The lengthy and multidimensional process of choosing one’s profession and educational path is often referred to as a vocational choice. It is typical for the process of vocational choice that it is quite heavily influenced by perceptions one has of any given professional field, be that medicine, law, or music composing. It doesn’t really matter whether those perceptions and beliefs are true or not. What really matters are the meanings we give to these perceptions. Naturally, these perceptions of professional fields that young people have are also linked to the gender-related impressions that they have of the fields.
The Finnish working life, for instance, is still very strongly segregated according to gender. This has been highlighted during the pandemic. There are probably multiple reasons for this phenomenon, but I suggest that the well-grounded impressions of professional fields nurture this segregation. The views that we have in terms of what profession and job (or musical instrument) is “suitable” for boys and girls, men and women.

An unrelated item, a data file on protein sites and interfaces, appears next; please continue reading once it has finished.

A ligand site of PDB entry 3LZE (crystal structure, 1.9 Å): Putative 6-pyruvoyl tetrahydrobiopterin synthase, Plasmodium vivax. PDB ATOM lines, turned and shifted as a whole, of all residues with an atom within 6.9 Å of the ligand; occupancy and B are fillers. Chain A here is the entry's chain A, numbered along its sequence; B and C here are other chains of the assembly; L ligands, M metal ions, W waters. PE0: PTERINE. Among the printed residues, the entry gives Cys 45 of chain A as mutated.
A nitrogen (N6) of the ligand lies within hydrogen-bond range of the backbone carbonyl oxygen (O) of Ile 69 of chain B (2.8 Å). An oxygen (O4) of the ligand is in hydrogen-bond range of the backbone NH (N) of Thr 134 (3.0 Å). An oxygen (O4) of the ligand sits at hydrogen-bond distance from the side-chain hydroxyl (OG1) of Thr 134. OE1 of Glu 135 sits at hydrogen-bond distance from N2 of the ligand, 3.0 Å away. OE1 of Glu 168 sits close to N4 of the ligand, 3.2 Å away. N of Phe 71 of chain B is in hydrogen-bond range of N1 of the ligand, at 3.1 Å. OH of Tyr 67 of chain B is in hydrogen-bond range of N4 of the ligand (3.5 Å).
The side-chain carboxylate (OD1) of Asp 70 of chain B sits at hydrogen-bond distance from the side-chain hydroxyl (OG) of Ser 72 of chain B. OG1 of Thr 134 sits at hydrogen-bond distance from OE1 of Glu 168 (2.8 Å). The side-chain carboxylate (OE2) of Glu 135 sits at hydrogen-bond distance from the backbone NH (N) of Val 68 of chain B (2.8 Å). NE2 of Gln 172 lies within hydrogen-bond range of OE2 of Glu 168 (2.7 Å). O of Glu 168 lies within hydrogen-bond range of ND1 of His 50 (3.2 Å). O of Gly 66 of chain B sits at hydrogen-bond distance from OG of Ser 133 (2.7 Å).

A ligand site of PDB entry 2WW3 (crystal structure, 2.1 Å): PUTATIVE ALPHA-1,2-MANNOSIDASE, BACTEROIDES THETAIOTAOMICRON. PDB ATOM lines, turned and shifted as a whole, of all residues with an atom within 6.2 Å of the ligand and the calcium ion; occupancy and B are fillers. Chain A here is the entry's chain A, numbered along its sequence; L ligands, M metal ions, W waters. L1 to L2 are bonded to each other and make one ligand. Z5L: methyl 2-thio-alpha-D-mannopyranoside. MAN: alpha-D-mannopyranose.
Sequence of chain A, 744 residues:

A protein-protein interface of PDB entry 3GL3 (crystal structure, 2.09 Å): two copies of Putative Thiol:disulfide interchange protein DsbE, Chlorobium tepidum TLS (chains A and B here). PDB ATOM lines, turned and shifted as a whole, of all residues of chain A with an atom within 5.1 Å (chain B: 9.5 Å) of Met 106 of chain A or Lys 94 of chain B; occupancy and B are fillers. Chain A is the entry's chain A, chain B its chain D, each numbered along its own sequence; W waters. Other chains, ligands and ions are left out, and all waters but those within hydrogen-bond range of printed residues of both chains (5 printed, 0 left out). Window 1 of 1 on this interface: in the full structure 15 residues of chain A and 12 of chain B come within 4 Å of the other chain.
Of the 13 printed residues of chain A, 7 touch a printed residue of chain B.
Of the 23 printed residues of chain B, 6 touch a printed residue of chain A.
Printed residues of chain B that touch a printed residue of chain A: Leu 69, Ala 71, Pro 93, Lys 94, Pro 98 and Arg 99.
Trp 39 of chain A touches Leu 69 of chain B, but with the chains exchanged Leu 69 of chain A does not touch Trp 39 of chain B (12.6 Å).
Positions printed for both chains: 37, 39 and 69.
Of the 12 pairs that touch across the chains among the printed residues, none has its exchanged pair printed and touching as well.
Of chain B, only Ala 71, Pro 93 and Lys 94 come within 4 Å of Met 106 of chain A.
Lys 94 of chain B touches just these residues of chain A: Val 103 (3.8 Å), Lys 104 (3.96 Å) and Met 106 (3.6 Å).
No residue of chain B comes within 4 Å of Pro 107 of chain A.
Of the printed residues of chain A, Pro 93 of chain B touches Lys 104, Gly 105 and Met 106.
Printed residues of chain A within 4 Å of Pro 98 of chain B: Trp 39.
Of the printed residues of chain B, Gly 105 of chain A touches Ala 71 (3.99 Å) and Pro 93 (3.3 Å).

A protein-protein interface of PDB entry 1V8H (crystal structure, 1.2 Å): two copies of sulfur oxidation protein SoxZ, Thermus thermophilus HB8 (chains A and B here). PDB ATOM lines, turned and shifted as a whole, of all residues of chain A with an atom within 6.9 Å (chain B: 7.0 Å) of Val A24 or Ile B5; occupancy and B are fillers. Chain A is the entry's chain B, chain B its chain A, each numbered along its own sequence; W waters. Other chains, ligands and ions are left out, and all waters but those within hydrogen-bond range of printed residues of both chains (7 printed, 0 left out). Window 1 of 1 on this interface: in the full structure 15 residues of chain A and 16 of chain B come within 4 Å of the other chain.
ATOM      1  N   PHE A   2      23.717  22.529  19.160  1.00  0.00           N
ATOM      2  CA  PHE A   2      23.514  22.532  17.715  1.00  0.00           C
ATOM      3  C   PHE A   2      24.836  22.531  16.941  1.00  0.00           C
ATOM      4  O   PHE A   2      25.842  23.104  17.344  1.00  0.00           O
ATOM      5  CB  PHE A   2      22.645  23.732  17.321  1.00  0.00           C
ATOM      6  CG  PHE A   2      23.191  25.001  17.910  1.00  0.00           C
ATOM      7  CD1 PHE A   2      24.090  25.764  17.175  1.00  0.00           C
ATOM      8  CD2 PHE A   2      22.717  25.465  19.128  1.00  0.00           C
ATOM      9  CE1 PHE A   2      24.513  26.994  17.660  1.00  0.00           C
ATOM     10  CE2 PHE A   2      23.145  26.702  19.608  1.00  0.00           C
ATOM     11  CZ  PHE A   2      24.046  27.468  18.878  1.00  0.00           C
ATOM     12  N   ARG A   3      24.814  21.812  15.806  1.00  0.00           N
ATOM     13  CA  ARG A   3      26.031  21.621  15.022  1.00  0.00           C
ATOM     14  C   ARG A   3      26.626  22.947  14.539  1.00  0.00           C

Importantly, these ideas and perceptions are not only personal, but also culturally and historically constructed and at least partially shared. They are part of our social imagination and cultural imagery.
These and other factors have built a strong image of the composer as a man who, almost without exception, is also white, heterosexual, and most often also comes from a rather privileged background. He works alone, he is a genius. This hegemonic narrative has legitimized the gendered, classed, and/or racialized figure of “The great composer” over all others. As such, it has not provided opportunities for identification for women or non-binary people (not to mention people of colour, or with disabilities or a working-class background, for instance).
This came up also in the interviews of the project, and also in other studies conducted among women. There is a lack of role models, a lack of narratives one can relate to. This is not insignificant in terms of the educational and career choices young people make.
We know from social learning theories that we are extremely relational beings and imitating others plays a key role in the development of our behaviors and attitudes - and in this case also in the processes of vocational choice. Thus, one of the most obvious reasons for the dominance of male composers both in Finland and in the world is related to the scarcity of diverse role models.